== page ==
Edinburgh is a castle most everyone knows about. This, paradoxically, also makes me like it less, and that especially after having been through the castle on a proper tour as it did not live up to the ‘hype’.
While it makes sense that a lot of the original sets of structures have been demolished or rebuilt in the centuries since, it still makes the place less interesting. Indeed, a lot about Edinburgh Castle is also about its location on a volcanic plug which defines both how it looks and what it has enabled people to do with the place.
For me, it was reminiscent of Stirling where the local stronghold also dominates the skyline (and also a place which I didn’t like overly much). There is something about these structures which means that, even though they are imposing, the human aspect does not come through as well. It could be that the difficulty people here would have had in shaping this rock to anything that they needed as opposed to the nature allowed has come through and is reflected in the multi-tiered nature of Edinburgh Castle. It could be, indeed, that this castle is more a testament to human adaptability than conquest.
One of the few interesting facts I know about this place is that the early plans for motorways connecting the nation included one passing through the rock formation under Edinburgh Castle. I think this would have really added to place — maybe it is the modern touch this castle lacks with the 17th and 18th centuries looming too heavily? I am not sure, but it would have definitely made for an imposing drive to see the structure loom in the background and then pass under it. Too many of such schemes get pulled to preserve the old when indeed we need to have a connection with that historic side to understand what we are maintaining and why; and I think this goal is served by having the past and present together insofar as possible.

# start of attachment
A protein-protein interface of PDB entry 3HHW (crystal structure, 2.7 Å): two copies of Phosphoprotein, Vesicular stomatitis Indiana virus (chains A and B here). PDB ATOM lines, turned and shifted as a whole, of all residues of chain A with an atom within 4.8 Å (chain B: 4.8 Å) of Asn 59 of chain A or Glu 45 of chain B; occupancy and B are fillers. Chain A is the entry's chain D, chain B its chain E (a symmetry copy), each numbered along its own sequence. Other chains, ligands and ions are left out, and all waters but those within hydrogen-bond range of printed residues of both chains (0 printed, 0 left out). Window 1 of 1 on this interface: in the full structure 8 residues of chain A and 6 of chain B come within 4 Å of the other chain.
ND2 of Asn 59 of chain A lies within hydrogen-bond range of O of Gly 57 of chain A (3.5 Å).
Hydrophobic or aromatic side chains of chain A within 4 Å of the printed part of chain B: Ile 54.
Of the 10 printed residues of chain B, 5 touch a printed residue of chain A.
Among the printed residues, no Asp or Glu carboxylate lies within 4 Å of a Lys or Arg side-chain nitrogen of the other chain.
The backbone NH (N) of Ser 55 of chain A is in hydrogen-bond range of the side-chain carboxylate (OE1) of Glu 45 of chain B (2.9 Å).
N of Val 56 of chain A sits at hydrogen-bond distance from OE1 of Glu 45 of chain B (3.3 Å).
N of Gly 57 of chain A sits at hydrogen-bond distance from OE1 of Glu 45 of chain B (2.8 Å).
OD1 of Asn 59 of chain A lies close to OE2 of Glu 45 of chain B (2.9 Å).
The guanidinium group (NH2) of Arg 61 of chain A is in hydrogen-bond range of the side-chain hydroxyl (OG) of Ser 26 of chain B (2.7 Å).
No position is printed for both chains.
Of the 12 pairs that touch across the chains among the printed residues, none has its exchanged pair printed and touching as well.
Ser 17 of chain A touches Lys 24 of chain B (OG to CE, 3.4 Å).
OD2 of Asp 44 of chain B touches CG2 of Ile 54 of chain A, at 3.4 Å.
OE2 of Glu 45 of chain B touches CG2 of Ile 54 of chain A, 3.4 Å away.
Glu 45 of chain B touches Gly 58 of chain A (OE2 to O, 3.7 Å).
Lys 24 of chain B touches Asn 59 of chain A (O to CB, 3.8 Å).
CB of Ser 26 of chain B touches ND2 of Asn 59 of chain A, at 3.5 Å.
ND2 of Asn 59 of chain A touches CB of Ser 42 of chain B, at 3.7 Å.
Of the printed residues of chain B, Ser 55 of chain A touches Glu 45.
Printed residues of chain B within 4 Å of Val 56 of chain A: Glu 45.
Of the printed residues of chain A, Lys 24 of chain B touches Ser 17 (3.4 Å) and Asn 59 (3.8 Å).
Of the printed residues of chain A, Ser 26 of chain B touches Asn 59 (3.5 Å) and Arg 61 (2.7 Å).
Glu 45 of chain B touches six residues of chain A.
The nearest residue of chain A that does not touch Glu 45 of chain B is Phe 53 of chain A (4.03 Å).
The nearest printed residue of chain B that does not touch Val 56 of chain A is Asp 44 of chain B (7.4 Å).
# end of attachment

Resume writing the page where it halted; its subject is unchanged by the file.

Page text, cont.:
Yet, Edinburgh is still very much about the past — but that past is the recent one. I would recommend people took a look here but not to expect too much. There are finer castles in every sense: more imposing structures (Campbell), more regal constructions (Falkland), and cheaper places to access (most everywhere) for what is at Edinburgh for people to consider this first and foremost a tourist trap.